A Technical Look at Office 12

By Colin C. Haley | Posted November 18, 2005

Amid growing threats from well-heeled Internet rivals and others, Microsoft has made the technical beta of Office 12 available to 10,000 of its key customers and partners.

The testers' feedback about the suite — which includes the popular Excel, PowerPoint and Word programs — will be used to tweak the broader beta release this spring and the general launch in the second half of 2006.

"The next version of Office is the most significant release in more than 10 years and includes new technologies designed to allow information workers to drive greater business success," Chris Capossela, the Microsoft vice president overseeing the launch, said in a statement.

The progression of Office comes at a time when the Redmond, Wash., giant faces increasing pressure from rivals who are looking to chip away at Microsoft's workplace dominance.

For example, Google recently announced a partnership that could advance the concept of providing Office-like productivity tools online even further.

Microsoft itself is looking to deliver more software online and announced a Web-based version of Office earlier this month.

A week later, Bill Gates implored his senior managers to focus on Internet services.

As for the development of the Office 12 technical beta, streamlining the interface has been the guiding principle. Microsoft acknowledged that some people have complained of "overload," due to all the options loaded in the tools. Given that, developers spent much of the last two years improving the look and feel of the suite's programs.

Some general changes include replacing drop-down menus with navigation tabs, integrating the search box throughout applications and standardizing on (XML) to facilitate interoperability and address concerns of public-sector customers who are calling for open standards.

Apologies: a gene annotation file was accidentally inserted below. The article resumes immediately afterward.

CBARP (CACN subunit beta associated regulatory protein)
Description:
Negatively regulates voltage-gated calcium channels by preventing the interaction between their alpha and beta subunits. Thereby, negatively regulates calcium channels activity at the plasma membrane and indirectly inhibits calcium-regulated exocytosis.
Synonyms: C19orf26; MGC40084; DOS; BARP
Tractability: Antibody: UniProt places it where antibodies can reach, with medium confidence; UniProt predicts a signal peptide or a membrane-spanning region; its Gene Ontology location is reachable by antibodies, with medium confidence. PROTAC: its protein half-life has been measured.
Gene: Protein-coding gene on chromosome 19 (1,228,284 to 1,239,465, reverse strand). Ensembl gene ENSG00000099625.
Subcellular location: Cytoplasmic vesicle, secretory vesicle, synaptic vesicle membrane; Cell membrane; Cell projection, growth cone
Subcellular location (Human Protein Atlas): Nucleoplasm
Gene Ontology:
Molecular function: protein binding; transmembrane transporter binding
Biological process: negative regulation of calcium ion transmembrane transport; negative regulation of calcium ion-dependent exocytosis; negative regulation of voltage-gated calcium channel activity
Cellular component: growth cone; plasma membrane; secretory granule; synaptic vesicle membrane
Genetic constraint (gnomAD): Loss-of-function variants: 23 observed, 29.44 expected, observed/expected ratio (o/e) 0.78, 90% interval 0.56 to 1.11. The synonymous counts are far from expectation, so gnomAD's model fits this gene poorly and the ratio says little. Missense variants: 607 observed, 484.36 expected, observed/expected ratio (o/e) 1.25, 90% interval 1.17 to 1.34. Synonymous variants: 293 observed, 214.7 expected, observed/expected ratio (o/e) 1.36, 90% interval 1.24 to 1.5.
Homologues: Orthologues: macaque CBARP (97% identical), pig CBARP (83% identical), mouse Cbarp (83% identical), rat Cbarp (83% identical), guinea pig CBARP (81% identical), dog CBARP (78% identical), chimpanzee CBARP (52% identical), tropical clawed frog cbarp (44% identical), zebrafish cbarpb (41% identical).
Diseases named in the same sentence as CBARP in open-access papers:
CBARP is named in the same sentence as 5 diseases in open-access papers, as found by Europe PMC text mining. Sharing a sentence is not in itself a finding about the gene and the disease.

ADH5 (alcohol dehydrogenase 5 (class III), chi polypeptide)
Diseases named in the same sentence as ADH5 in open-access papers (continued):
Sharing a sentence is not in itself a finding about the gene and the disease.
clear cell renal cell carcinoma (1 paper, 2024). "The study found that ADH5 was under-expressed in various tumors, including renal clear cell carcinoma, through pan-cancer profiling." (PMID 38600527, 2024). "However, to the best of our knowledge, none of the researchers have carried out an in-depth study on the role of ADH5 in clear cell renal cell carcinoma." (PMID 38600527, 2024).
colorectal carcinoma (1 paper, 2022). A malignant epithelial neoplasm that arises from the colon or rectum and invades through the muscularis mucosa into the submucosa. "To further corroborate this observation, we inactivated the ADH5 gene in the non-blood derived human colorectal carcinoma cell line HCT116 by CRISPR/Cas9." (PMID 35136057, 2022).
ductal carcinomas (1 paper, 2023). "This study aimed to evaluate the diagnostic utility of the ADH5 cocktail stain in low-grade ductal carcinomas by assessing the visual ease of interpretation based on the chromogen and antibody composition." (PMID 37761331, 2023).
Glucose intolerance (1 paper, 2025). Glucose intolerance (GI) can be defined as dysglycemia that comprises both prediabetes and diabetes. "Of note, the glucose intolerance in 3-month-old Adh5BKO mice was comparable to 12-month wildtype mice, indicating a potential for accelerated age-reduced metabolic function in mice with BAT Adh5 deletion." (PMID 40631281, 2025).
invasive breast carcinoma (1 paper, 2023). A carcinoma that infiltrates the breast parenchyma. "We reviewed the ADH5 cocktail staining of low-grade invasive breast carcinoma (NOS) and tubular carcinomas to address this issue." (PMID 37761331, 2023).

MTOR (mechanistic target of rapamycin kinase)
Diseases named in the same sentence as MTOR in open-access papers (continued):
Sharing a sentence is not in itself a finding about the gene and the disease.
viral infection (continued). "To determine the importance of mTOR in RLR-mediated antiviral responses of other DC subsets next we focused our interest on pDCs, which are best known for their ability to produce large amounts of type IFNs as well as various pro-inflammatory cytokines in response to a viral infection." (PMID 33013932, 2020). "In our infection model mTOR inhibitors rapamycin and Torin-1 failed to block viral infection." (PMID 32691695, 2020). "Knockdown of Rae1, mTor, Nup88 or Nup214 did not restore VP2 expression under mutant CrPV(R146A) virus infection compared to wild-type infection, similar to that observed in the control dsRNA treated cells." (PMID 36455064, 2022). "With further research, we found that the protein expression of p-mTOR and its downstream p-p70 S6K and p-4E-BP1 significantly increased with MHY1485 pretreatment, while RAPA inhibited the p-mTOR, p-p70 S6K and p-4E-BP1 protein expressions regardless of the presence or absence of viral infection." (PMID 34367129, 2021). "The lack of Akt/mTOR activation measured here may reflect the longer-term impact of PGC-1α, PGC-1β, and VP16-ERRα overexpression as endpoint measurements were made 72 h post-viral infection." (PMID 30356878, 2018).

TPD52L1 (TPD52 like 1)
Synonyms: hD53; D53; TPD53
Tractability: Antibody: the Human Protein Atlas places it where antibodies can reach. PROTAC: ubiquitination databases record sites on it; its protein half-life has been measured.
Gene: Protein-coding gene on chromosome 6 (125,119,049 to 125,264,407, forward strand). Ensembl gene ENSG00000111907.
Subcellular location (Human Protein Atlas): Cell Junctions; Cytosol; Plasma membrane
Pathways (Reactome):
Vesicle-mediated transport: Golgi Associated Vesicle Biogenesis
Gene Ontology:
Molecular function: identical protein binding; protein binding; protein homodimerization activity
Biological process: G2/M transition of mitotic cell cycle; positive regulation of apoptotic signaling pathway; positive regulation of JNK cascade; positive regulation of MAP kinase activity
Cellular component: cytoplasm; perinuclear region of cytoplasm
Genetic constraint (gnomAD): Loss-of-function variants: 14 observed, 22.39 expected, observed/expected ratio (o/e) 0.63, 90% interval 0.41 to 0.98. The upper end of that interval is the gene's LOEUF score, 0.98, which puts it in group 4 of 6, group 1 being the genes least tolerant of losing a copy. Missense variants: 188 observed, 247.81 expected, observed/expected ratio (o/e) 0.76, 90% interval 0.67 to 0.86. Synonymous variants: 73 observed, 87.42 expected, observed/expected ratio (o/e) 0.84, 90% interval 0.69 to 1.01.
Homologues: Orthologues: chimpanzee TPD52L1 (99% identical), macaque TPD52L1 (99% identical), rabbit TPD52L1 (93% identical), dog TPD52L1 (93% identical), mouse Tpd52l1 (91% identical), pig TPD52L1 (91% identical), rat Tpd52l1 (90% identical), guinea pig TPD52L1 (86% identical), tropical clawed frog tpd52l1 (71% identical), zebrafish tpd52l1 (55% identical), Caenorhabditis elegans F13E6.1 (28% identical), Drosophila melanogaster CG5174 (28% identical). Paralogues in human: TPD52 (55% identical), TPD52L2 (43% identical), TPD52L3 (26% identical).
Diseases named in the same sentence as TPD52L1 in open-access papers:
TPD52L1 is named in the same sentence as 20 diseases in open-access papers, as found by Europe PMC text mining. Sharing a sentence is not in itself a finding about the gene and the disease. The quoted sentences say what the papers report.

In Excel, Microsoft made it easier to perform common tasks with one click, add color and graphical representations of data and trends and preview different views of data in a "gallery" page.

PowerPoint received a similar interface makeover. It also gained new tools to help turn text in PowerPoint slides into graphics and add animation and other flourishes to presentations.

Word probably provides the best example of customer complaints of buried commands. Word 1.0 has 100 commands; Word 2003 has more than 1,500, Capossela said.

The Office 12 version of Word will be familiar, but it also offers new organization to save time.

For example, you can mouse-over the font list and a preview window shows what a document would look like in each particular font style and size. Editing tools have also been enhanced to allow for easier editing, viewing and collaboration.

Adapted from Internetnews.com.

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